The beauty of the S2 is that the 0-60 time (just under 6 seconds) can be achieved on pretty much any surface. Wet or day, gravel or concrete the S2 just squats the backend down and takes off. Wheelspin is harder to achieve than actually pushing this car hard enough for it to let go.

Later models came with the slightly more powerful 'ABY' engine producing 230 bhp and a six-speed gearbox. Many claim this is the model to buy, but the difference in performance is something I could never find the five-speed gearbox allowed the driver to reach 60 without having to change into 3rd gear and for me, it was (and still is) all about the acceleration rather than top speed.

Living with the S2 is also a pleasant experience. The interior is suave for its age, and the three-spoke steering wheel sporting the 'S' badge reminds you that at any given moment a smooth riding family car can erupt into a fuel guzzling beast.

There is very little to criticize, the only faults I could find while owning this classic for eight years, was the fuel consumption when my right foot became heavy. Unfortunately for my wallet, this happened the majority of the time due to the noise of that engine and the pure joy this car brings when being used in the manner it was built for.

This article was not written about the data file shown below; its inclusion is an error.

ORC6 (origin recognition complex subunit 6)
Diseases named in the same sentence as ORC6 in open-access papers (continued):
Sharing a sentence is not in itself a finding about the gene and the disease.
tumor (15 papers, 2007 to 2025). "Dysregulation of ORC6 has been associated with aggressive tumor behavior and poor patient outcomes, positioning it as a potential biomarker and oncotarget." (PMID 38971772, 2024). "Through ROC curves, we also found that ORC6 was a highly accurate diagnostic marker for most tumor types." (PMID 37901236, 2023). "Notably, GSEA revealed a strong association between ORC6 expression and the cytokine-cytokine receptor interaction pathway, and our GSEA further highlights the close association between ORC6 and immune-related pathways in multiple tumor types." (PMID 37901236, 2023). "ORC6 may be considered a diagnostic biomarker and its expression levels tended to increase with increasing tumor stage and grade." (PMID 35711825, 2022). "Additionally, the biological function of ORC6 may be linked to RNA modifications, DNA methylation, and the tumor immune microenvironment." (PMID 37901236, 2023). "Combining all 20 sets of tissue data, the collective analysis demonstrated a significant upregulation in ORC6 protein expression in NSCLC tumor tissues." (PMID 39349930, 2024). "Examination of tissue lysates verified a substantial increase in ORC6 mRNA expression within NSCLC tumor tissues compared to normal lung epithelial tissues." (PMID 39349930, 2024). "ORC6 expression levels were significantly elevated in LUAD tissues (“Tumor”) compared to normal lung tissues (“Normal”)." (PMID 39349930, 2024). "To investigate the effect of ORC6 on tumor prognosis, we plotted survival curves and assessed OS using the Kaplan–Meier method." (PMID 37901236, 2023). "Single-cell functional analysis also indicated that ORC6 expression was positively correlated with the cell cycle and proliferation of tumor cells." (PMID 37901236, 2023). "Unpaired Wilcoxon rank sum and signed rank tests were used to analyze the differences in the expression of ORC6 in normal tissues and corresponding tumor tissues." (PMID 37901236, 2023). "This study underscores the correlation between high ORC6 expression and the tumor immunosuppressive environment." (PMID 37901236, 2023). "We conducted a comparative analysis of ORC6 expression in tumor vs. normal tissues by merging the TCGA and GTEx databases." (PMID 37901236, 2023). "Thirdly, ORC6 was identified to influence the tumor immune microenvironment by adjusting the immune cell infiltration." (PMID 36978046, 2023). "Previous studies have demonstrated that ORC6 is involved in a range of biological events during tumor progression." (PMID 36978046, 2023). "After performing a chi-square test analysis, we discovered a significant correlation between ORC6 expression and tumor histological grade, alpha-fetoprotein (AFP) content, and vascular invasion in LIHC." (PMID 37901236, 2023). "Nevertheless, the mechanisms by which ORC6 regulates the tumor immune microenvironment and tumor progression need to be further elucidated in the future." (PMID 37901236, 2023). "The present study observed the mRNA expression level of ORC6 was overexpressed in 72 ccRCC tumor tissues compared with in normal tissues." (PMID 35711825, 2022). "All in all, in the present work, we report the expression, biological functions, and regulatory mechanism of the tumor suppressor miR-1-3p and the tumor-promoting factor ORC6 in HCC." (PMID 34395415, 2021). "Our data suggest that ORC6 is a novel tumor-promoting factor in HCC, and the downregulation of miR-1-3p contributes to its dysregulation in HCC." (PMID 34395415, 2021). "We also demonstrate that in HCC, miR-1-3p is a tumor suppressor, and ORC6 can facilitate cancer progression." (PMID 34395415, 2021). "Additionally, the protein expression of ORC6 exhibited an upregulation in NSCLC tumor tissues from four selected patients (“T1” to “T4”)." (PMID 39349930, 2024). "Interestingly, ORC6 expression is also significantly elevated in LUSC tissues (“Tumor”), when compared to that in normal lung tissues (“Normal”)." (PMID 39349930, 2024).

Few of these cars are still on the roads these days, and their value is now steadily increasing if you are lucky enough to find a good example. A word of warning though, if you are looking to invest in one of these do your research beforehand. The S2 is not a car one buys just because they like the look of it, you need to know what your buying and realize that parts (should you be unlucky enough to require repairs) do not come cheaply.

On a finishing note, take a look at some of the old rallying videos showing the Audi Quattro S1 (the S2's older brother), this will give you a real feel for the pedigree this car has derived from. Enter into Youtube's search bar any phrase including 'group B rally' and the result will contain footage that has never been rivaled since the class was banned for being 'too fast to race' back in the late 1980's. Back then the rules in which a car manufacturer could enter a rally were much more lenient allowing them to breed undescribably powerful cars well before the days of traction control and the electronics, brakes and computer-assisted wizardry existed to help deal with such power. These were the days when drivers really were drivers.

My Beloved Audi S2

Facts and Figures

  • Manufactured and sold: 1991-1995
  • Engine: 2.2 litre (2226 cc) 20 valve 5 cylinder turbo
  • Gearbox: Manual five-speed